All but ignored by his father for refusing to marry a woman he did not love, Thomas Pendleton has lived a meagre life at the Oxford and Cambridge University Club. The one bright point in his lackluster arrangements is the close friendship he shares with one Mr. Andrew Nash. Not only is Andrew there whenever Thomas inevitably makes a fool of himself when he’s in his cups (not to mention helping him out with finances every now and again), he’s the only person towards whom Thomas feels any warmth or connection.
When Andrew challenges Thomas to return home to Branmoor Hall for the holidays to attempt a reconciliation with his estranged father, of course Thomas agrees. After all, it’s the very least Thomas can do given the platonic intimacy they share. Indeed, there is nothing Andrew could possibly do to lose Thomas’s friendship.
Andrew, however, isn’t quite so sure. He’s always wanted to help Thomas overcome his family troubles and is convinced a trip home is just the ticket. What he doesn’t count on is how the change in venue brings his carefully contained feelings of affection and even love for Thomas powerfully forward. Doubly troubling is the fact that Thomas’s arrival is greeted with cold contempt by Thomas’s father, the Duke. With emotions running high, it takes all of Andrew’s will power to keep himself from overstepping his place…yet he feels he must act lest he risk losing Thomas forever.
Here is a little holiday book that seems pretty cut-and-dried until the ending throws you for a loop. Thomas and Andrew pretty much toe the line in terms of melodramatic characterization. If your really want to read between the lines, Thomas has something of an addictive personality. Despite receiving barely enough of an allowance from his father to sustain himself, he still manages to have a drinking and gambling habit. While it’s a bridge too far to say that Andrew enables him, I think the prose treats this character quality sort of prosaically. Andrew doesn’t mind bailing Thomas out a time or ten and keeps him in line when he’s “in his cups” (a phrase that gets over used). Just glossing over all that, however, I think the intent is to show Thomas as a man at loose ends, not sure where he fits and just killing time with the habits.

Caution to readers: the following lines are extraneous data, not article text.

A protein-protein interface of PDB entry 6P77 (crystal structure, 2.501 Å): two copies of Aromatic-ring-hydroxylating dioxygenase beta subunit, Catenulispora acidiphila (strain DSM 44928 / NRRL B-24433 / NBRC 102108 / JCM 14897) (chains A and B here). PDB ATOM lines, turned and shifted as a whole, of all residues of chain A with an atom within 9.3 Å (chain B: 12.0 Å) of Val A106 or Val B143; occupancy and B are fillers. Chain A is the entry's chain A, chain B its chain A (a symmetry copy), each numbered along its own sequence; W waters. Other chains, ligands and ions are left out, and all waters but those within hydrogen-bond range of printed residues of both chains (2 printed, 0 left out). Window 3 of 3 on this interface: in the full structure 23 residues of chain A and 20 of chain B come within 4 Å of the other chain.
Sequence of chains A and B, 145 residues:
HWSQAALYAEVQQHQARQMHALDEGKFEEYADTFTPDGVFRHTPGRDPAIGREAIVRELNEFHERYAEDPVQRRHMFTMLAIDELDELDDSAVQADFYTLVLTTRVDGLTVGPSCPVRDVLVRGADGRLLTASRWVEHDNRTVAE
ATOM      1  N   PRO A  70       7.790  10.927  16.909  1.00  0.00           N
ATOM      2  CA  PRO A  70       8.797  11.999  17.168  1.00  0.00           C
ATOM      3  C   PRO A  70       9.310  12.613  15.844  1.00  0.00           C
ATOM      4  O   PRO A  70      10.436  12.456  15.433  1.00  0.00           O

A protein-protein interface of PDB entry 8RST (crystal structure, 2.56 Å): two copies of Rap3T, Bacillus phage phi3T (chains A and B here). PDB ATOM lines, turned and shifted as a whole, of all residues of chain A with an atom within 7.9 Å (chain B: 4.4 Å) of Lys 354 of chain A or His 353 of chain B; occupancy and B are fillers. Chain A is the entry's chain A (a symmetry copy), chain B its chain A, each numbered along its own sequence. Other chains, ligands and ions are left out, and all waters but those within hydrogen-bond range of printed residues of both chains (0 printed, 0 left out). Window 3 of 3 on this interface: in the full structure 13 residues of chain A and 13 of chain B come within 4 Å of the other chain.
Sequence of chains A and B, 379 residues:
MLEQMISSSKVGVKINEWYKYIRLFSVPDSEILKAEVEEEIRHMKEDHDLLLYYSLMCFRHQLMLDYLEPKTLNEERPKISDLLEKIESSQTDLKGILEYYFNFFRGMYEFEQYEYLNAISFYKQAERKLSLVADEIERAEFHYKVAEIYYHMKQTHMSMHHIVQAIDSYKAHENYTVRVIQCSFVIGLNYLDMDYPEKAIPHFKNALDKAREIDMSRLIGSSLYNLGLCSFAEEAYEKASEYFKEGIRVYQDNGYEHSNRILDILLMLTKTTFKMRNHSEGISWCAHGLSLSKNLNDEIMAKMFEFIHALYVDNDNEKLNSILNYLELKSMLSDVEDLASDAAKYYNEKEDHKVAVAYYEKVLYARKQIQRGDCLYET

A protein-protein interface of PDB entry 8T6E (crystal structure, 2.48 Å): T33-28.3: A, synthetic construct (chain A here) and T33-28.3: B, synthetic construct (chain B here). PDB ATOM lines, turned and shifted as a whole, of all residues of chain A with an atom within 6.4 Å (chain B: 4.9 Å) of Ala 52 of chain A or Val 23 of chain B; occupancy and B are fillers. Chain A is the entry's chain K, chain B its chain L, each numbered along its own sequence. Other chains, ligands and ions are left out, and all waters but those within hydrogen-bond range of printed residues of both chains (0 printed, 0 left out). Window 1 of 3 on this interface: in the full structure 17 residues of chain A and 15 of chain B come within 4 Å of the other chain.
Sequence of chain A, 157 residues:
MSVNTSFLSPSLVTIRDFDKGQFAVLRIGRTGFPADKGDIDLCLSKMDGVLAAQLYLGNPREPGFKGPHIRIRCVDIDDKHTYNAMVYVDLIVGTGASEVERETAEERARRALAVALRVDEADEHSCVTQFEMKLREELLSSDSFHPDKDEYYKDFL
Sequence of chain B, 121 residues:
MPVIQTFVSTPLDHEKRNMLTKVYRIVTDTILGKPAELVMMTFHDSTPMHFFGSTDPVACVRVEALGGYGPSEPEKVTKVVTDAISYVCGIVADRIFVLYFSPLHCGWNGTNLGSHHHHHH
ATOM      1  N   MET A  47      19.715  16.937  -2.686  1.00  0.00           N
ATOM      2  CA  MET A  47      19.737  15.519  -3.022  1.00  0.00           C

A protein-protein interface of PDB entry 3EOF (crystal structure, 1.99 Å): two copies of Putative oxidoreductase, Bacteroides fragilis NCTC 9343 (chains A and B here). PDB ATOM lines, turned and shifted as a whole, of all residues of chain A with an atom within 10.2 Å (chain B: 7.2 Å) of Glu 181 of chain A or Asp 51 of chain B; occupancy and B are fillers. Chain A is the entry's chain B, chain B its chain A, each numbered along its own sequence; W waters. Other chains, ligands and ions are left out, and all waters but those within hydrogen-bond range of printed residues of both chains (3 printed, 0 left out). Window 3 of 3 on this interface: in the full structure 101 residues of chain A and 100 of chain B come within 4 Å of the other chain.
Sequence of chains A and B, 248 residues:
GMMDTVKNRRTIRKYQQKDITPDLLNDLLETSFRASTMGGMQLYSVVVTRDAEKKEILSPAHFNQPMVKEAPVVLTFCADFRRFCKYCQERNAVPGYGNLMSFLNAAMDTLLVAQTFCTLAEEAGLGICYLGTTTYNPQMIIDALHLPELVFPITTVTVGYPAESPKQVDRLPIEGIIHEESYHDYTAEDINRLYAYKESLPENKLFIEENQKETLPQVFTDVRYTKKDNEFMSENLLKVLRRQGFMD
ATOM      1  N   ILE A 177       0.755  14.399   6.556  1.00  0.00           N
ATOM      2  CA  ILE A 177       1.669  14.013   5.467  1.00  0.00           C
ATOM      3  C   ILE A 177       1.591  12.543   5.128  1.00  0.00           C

Andrew, on the other hand, is sort of the needy friend. Thankfully, he does not come off as overly clingy or trying to justify his own existence by always riding to Thomas’s rescue. Actually, it’s probably more like Andrew is making a surrogate relationship with Thomas—you know, since they could never be lovers, Andrew probably feels he may as well make himself otherwise indispensable. Indeed, the whole story stems from Andrew’s desire to somehow help Thomas reconcile with his father. It’s all well intentioned and when Andrew struggles to keep his fantasies just that—fantasies—it serves to build tension between these two bosom buddies.
For me, the highlight (outside the twist at the end) was watching these two go from the fastest of friends to being on tinter hooks. This is helped along by the fact that they are decidedly overly familiar with one another when in their own rooms at the university club. Of course, this gets misread as out-and-out sexual relations by a servant arriving at an inopportune time. While we know Andrew’s always fancied Thomas, you’ll get a front row seat to watching Thomas grapple with the idea of men feeling attraction and even something deeper with other men.
There’s a full cast of side characters no less well developed than the two main characters. Which is to say they’re not exactly avatars for a trope, but they’re too convenient for plot’s sake to grow into full-fledge people in their own right. The one exception is perhaps the Duke himself, but this ties into the twist at the end that, frankly, comes a bit too late and from a character I was not definitely not invested in. So despite the “ahah! I see what you did there” moment at the end, the fact that it comes from this thorn of a character didn’t really inspire me with thoughts of re-reading the whole shebang to consider people’s words and actions from this new point of view.
All that said, the story is reasonably well put together. The forward states that Fessenden did a rewrite to better match the peerage system so that sort of got me comparing it Downton Abbey of all things. The familiarity between the people downstairs and upstairs feels a bit contrived by comparison, but it does add levity and pads the story a little bit (meaning its a good faith attempt at world building). So if you’re fan of period stories (think mid to late nineteenth century?), holiday stories, and stories where divided families overcome their differences, you’d definitely enjoy this sweet little story.
A review copy of this book was provided by Dreamspinner Press.